"Levi has managed to bridge the divide between theory, intrinsic and a hallmark to the first way to the empirical evidence presented by the second to come to a mpre practical conclusion." -THE FINANCIAL EXPRESS -- The Financial Express
About the Author
Daniel Levi is a professor in the Psychology and Child Development Department at Cal Poly, San Luis Obispo, California. He has an MA and a PhD in environmental psychology from the University of Arizona. He teaches classes in teamwork and in environmental and organizational psychology. His teamwork class was designed primarily for engineering and business students at Cal Poly. He has conducted research and worked as a consultant with factory and engineering teams for companies such as Nortel Networks, TRW, Hewlett-Packard, and Philips Electronics. In addition, he has worked on international team research projects in Europe and Asia.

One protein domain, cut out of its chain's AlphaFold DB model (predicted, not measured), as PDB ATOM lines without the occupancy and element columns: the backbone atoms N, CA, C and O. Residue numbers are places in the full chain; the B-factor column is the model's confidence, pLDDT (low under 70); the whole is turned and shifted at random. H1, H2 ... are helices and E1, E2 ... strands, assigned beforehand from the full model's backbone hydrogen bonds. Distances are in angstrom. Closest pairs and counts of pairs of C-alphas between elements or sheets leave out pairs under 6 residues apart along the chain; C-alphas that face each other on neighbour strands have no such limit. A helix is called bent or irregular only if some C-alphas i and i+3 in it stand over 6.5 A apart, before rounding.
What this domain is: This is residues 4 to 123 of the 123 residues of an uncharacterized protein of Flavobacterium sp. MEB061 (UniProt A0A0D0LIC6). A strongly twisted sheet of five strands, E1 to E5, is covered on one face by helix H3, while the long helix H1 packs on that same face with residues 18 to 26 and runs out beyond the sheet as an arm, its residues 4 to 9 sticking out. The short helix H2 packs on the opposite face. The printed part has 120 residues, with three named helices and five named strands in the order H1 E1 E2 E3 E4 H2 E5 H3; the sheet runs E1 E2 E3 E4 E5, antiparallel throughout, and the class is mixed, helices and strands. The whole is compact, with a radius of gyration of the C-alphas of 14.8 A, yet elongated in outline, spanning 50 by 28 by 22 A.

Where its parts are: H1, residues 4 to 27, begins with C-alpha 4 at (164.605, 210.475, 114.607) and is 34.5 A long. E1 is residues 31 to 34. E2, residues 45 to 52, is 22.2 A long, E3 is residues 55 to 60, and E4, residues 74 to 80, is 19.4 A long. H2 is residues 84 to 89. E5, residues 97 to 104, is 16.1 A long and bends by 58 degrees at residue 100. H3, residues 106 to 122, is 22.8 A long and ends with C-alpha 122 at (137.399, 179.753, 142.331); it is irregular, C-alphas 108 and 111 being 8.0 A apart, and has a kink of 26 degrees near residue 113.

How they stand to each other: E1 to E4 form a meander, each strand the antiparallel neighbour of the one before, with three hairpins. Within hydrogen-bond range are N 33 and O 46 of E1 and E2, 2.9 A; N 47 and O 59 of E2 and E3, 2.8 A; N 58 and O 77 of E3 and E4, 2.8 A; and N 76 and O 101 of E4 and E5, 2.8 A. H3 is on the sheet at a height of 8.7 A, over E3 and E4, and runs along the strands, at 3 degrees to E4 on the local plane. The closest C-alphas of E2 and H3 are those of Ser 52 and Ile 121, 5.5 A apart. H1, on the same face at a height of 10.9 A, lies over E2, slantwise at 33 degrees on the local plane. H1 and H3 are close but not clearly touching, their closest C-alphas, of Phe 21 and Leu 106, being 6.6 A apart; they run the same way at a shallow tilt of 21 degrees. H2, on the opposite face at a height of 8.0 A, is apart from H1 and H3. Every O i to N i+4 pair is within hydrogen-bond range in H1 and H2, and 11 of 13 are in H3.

Dr. Levi’s research and consulting with factory teams primarily has focused on the use of teams to support technological change and the adoption of just-in-time and quality programs. This work examined a variety of team issues, including job redesign, training, compensation, supervision, and change management approaches. His work with professional teams primarily has been done with engineering design teams. These projects examined the use of concurrent engineering, self-management, and the globalization of teams. The topics of this work included the impact of information technology on teams, facilitation and training needs for professional teams, and the impacts of organizational culture and leadership.
Early work on the present book was sponsored by an engineering education grant from NASA. This project focused on the development of teamwork skills in engineering students working on multidisciplinary projects. This project led to the development of cases and activities for learning teamwork skills and research on teamwork training and evaluating and rewarding student teams. Recent research on student teams examines gender and cross-cultural issues, social support within teams, and bullying and hijacking in student teams.